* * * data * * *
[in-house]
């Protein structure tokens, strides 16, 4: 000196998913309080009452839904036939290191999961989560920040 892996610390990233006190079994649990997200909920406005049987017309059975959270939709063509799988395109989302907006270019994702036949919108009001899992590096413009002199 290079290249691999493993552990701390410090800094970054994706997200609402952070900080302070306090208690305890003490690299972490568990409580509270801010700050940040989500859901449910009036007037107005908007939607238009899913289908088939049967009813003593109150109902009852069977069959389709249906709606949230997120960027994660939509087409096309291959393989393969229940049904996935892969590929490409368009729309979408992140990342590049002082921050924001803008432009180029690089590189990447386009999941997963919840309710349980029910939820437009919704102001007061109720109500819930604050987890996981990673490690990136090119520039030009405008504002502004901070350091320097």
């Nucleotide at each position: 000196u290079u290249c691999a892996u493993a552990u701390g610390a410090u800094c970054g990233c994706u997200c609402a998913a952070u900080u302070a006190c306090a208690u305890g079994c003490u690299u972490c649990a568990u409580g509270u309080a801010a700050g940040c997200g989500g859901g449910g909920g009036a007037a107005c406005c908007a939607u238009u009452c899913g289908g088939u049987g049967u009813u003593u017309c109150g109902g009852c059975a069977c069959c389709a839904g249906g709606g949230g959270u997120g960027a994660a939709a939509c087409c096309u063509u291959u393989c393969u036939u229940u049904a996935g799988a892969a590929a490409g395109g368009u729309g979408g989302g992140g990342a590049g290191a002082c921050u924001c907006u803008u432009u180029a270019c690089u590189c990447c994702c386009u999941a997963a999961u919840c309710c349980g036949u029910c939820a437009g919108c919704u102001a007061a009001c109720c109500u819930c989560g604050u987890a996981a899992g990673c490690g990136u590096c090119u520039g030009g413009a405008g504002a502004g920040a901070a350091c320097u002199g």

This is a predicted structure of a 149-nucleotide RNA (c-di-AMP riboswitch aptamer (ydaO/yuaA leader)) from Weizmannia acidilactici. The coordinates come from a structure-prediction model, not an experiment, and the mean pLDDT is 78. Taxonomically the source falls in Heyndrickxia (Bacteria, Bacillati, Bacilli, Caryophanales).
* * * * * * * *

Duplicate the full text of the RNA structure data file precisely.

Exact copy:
[in-house]
């Protein structure tokens, strides 16, 4: 000196998913309080009452839904036939290191999961989560920040 892996610390990233006190079994649990997200909920406005049987017309059975959270939709063509799988395109989302907006270019994702036949919108009001899992590096413009002199 290079290249691999493993552990701390410090800094970054994706997200609402952070900080302070306090208690305890003490690299972490568990409580509270801010700050940040989500859901449910009036007037107005908007939607238009899913289908088939049967009813003593109150109902009852069977069959389709249906709606949230997120960027994660939509087409096309291959393989393969229940049904996935892969590929490409368009729309979408992140990342590049002082921050924001803008432009180029690089590189990447386009999941997963919840309710349980029910939820437009919704102001007061109720109500819930604050987890996981990673490690990136090119520039030009405008504002502004901070350091320097």
């Nucleotide at each position: 000196u290079u290249c691999a892996u493993a552990u701390g610390a410090u800094c970054g990233c994706u997200c609402a998913a952070u900080u302070a006190c306090a208690u305890g079994c003490u690299u972490c649990a568990u409580g509270u309080a801010a700050g940040c997200g989500g859901g449910g909920g009036a007037a107005c406005c908007a939607u238009u009452c899913g289908g088939u049987g049967u009813u003593u017309c109150g109902g009852c059975a069977c069959c389709a839904g249906g709606g949230g959270u997120g960027a994660a939709a939509c087409c096309u063509u291959u393989c393969u036939u229940u049904a996935g799988a892969a590929a490409g395109g368009u729309g979408g989302g992140g990342a590049g290191a002082c921050u924001c907006u803008u432009u180029a270019c690089u590189c990447c994702c386009u999941a997963a999961u919840c309710c349980g036949u029910c939820a437009g919108c919704u102001a007061a009001c109720c109500u819930c989560g604050u987890a996981a899992g990673c490690g990136u590096c090119u520039g030009g413009a405008g504002a502004g920040a901070a350091c320097u002199g």

This is a predicted structure of a 149-nucleotide RNA (c-di-AMP riboswitch aptamer (ydaO/yuaA leader)) from Weizmannia acidilactici. The coordinates come from a structure-prediction model, not an experiment, and the mean pLDDT is 78. Taxonomically the source falls in Heyndrickxia (Bacteria, Bacillati, Bacilli, Caryophanales).